Research is not much a question of ‘brand’. But I think it’s very important that scientists come out of the laboratory to explain what they do. Science and knowledge are a legacy and a wealth for mankind. Scientists don’t do what they do just for themselves. Ultimately, they do it for everybody. If I am an artist and paint something, it is not just to hang it in my room. Knowledge and art belong to everybody, and it’s our duty to show society what we are doing. Education is also extremely important – from the youngest age to university. Teachers are responsible for propagating knowledge but also for making as many fields of knowledge accessible to the kids. I’m very perturbed when I hear young people say they hate mathematics. If they hate mathematics it’s because they were not taught mathematics in the most attractive way. Indeed, mathematics can be fun, it can be a game and so stimulating from an intellectual point of view. This is one of the reasons why at CERN we run programmes for teachers and students, as well as physics, computing and accelerator schools for young physicists. Direct experience in a scientific laboratory like CERN really helps people understand science better and to get passionate. We promote outreach and education, to engage more and more of the public at all ages and levels.

Often we, scientists, are not able to explain science in a simple way and the public thinks that what we do is extremely complex, intricate and impenetrable. But physics is simple. The fundamental laws of physics can be written on a page, they are elegant and beautiful.

What or who inspired you in the early years of your career?
I was a curious child and asked myself many questions, like why do the stars stick to the sky, where do we come from, where are we going, why do things work the way they do in nature? At the age of 16-17, when deciding what to study at University, I thought that physics might help me answer some of these questions. Furthermore, when I was 17 I read a biography of Marie Curie which impressed me a lot. I enjoyed the kind of domestic way she did physics. She would be cooking supper in one room and then go into another room to check on how her tests of radioactive materials were progressing. It gave me a sense of how integral physics is to day to day life. It was really something special. Of course, at that time I would never have predicted that I would be working in the biggest experiment in the world in the future. I mean the ATLAS detector is 45 m long and certainly wouldn’t fit in my apartment!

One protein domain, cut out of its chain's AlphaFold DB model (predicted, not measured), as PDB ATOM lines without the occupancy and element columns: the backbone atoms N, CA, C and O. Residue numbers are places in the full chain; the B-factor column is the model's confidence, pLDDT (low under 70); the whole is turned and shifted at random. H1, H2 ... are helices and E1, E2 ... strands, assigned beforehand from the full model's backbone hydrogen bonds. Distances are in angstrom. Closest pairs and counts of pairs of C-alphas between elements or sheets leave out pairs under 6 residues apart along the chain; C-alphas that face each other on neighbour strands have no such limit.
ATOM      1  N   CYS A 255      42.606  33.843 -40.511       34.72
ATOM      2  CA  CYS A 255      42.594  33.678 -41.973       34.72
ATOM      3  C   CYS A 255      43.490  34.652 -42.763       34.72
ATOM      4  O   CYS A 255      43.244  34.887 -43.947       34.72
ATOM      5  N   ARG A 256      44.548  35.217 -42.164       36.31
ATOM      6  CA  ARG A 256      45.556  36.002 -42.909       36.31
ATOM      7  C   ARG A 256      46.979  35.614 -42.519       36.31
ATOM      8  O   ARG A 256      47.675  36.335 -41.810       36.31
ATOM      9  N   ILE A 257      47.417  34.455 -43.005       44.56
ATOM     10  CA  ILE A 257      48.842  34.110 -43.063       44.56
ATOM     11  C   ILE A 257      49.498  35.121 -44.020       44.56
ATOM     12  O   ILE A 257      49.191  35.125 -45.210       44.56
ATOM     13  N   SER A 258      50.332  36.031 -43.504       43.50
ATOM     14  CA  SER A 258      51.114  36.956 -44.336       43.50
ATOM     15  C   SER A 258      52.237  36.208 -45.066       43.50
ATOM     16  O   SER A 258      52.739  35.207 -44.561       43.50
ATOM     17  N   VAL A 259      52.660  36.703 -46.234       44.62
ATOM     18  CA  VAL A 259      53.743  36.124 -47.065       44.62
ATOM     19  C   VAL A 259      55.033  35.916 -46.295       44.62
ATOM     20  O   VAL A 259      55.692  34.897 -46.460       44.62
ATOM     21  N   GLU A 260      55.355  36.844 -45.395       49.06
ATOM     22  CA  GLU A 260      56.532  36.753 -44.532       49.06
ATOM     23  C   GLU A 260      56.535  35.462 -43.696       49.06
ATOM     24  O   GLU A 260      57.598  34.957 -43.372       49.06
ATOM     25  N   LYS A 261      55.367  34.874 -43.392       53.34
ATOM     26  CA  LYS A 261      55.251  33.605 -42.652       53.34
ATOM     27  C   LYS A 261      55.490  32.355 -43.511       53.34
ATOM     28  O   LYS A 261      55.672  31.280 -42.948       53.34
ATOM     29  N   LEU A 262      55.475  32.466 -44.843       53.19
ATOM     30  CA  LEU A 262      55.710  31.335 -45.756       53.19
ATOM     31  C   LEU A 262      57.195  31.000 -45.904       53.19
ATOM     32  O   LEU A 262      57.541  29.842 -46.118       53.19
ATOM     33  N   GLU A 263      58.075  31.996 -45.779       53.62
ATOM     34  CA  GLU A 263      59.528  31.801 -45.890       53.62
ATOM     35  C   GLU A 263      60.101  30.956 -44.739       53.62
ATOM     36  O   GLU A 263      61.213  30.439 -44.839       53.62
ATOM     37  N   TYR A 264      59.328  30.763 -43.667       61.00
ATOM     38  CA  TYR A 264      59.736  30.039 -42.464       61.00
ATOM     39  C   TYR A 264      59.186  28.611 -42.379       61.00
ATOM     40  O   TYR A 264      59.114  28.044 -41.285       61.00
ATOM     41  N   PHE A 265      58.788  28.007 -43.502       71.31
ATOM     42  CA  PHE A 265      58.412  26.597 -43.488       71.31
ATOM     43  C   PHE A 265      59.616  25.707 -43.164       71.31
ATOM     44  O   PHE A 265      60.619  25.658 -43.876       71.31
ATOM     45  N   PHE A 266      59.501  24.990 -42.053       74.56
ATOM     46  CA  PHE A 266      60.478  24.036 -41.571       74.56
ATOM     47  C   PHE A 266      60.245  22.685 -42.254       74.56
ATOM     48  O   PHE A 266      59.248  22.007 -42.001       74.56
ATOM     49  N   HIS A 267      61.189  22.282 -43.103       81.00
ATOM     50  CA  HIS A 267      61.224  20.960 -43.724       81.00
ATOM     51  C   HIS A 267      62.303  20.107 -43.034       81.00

My father was a geologist and he transferred a love of nature, curiosity and attention to the detail. We would take long walks in the mountains and stop to admire a little flower or an insect. My mother was in the field of humanities and literature. So at home we would chat about everything. The discussions were always interesting and entertaining and not just around science. My parents taught me intellectual rigour and breadth, and the love for knowledge. I don’t regret my education in humanities as it was complementary to what I did later on. It was great that I could study humanities up to 18 and still choose a scientific direction for my university topic. It’s very important that the school system does not close paths too early.

What advice would you pass on to others starting out?
My general advice is not of course to only study physics! Choose something you love and do it with courage, passion and determination. Be stubborn, in the right sense of the word, i.e. facing challenges with determination and without being scared of them. At the same time be modest and humble. Because only by being modest and humble can we hope to give our best. Also, we realize every day how limited what we know is, in every branch of knowledge, compared to what we don’t know. Newton used to say “what we know is a droplet, what we don’t know is an ocean”. So only if we are humble and modest can we hope to make a step up and advance our understanding.

I believe each one of us as an individual can bring something special to our work. Our DNA is different, our personality is different and we can bring our specific talents to what we do. We should preserve the richness and diversity of mankind from gender, ethnicity, culture, religion etc. It’s good that the world becomes more global and barriers are reduced while at the same time we maintain our personality, origin and tradition as our originality also comes from that while working together. We should celebrate our individuality as well our collaboration. I find this inspiring.

I loved everything and at the end decided on physics. But whatever I had pursued, I think I would have made it with similar enthusiasm. When we do something we like, we commit in depth and with passion. If I had 10 different lives I would engage in 10 different directions. My advice is to explore what you enjoy and to find your passion.